NORMAN, Okla. - It's a disease that acts quickly and aggressively, and it is becoming more common across the Sooner State.
"My husband had noticed a little bit of nasal discharge and a little blood in it at first, and he said ‘I think you need to look at Paws,’" said Barbara Tarbutton.
Tarbutton knew something was wrong with her beloved cat, Paw Paws, in March.
"And, he didn't walk right, and I mean I threw my clothes on within 20 minutes and we were out of here to the vet,” she said.
Within hours, the vet diagnosed Paw Paws with a blood parasite known as Bobcat Fever.
The cat was given an expensive medicine used to treat the disease, but it was no use.
"He got one dose of it and, on the way home from the vet, he died. It was just I couldn't believe it," Tarbutton said.
Veterinarians around the state are seeing a lot of cases of this extremely fatal illness, especially in rural areas like Tarbutton's home near Lake Thunderbird.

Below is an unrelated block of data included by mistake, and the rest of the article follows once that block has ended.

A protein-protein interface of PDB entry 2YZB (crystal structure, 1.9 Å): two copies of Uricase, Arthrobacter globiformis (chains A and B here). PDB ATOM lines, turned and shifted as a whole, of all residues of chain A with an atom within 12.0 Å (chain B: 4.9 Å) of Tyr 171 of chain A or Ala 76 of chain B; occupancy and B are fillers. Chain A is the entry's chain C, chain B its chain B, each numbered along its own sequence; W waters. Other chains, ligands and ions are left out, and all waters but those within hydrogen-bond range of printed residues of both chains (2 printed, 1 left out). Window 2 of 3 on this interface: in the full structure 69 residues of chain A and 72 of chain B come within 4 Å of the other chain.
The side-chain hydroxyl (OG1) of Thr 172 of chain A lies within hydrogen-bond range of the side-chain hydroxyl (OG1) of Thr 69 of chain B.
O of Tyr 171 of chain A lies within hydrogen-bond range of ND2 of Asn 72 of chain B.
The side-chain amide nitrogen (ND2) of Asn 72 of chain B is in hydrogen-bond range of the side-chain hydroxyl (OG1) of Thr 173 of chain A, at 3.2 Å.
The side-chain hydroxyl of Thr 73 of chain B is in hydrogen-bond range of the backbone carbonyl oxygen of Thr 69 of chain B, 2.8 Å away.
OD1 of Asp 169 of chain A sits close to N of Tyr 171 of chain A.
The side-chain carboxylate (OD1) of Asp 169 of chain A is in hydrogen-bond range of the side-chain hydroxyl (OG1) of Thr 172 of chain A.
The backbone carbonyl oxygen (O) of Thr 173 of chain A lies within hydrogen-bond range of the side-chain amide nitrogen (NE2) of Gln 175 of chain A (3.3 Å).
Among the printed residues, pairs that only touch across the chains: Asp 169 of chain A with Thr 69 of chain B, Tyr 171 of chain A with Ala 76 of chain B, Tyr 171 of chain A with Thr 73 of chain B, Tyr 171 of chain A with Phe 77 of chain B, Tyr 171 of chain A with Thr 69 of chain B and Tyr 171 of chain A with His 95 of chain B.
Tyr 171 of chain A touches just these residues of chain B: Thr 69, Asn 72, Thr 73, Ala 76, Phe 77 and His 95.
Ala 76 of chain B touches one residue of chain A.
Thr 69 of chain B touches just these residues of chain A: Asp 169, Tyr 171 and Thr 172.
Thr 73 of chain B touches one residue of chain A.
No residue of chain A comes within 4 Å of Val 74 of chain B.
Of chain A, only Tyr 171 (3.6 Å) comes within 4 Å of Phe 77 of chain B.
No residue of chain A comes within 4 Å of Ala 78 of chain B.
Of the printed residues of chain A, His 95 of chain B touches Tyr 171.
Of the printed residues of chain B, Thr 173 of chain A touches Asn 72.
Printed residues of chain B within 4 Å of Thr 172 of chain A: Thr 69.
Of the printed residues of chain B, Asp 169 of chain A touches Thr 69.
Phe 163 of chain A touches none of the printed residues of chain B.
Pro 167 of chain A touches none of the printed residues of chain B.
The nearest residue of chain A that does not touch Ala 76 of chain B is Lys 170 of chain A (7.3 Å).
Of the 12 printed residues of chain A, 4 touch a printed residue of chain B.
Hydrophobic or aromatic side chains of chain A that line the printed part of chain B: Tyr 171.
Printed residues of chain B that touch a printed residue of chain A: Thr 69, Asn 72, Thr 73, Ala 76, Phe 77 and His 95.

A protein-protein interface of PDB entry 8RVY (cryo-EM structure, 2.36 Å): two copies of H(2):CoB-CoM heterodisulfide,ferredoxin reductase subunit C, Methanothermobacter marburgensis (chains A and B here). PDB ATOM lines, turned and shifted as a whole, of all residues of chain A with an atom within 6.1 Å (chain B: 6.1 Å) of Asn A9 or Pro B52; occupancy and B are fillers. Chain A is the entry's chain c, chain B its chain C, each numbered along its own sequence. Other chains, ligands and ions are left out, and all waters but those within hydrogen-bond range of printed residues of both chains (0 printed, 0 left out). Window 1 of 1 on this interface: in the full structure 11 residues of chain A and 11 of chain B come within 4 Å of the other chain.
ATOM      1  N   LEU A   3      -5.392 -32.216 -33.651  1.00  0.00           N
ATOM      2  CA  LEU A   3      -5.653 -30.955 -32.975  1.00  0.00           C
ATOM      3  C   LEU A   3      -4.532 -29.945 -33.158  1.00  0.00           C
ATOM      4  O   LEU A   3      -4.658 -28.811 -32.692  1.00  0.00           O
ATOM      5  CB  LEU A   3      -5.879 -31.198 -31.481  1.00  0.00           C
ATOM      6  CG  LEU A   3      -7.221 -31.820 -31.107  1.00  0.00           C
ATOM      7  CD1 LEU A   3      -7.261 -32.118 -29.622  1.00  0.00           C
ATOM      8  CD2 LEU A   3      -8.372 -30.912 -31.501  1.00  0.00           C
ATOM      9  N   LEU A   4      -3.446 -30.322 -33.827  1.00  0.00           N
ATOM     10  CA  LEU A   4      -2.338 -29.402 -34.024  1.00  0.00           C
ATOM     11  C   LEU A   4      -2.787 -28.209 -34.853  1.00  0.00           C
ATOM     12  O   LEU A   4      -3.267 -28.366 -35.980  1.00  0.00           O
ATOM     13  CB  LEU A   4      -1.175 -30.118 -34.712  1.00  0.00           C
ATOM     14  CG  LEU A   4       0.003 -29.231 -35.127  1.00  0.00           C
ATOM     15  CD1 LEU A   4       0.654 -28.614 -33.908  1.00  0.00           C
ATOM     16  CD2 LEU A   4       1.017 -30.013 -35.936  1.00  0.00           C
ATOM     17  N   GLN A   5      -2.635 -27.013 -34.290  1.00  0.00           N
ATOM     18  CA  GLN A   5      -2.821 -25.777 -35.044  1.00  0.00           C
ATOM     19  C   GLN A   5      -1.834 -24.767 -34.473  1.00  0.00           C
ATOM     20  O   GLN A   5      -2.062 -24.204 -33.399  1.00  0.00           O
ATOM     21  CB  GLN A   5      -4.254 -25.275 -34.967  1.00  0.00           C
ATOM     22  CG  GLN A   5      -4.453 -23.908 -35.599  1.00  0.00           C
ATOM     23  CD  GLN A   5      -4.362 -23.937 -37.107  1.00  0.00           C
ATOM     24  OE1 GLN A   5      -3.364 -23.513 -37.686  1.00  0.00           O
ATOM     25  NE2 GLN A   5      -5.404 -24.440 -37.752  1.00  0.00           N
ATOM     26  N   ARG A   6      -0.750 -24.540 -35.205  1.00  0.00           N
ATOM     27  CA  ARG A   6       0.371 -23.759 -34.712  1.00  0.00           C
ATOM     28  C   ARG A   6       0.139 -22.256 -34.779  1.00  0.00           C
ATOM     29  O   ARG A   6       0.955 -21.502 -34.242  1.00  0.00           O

Experts said Bobcat Fever can only be passed to domestic cats through tick bites.
"The ticks this year have been awful. I've probably seen a five- to 10-fold increase and tick diseases this year not just in cats but dogs also,” said Dr. David Biles with Westwood Veterinary Hospital.
Experts said Bobcat Fever was named for the bobcat since they are the host reservoir for the disease.
“If we can get to it early enough, there are therapies we can do that will help the cat, but most cats will get the disease and pass away," Biles said.
Some symptoms include fever, lethargy, loss of appetite and crying out in pain.
Veterinarians said pet owners should be vigilant and attempt to prevent tick bites in the first place.
Tarbutton hopes no one else will have to go through the same pain of losing a cat in such an awful way.
“It's just really hard, because you get attached to your little fur babies and they become part of your family, especially one like him," Tarbutton said.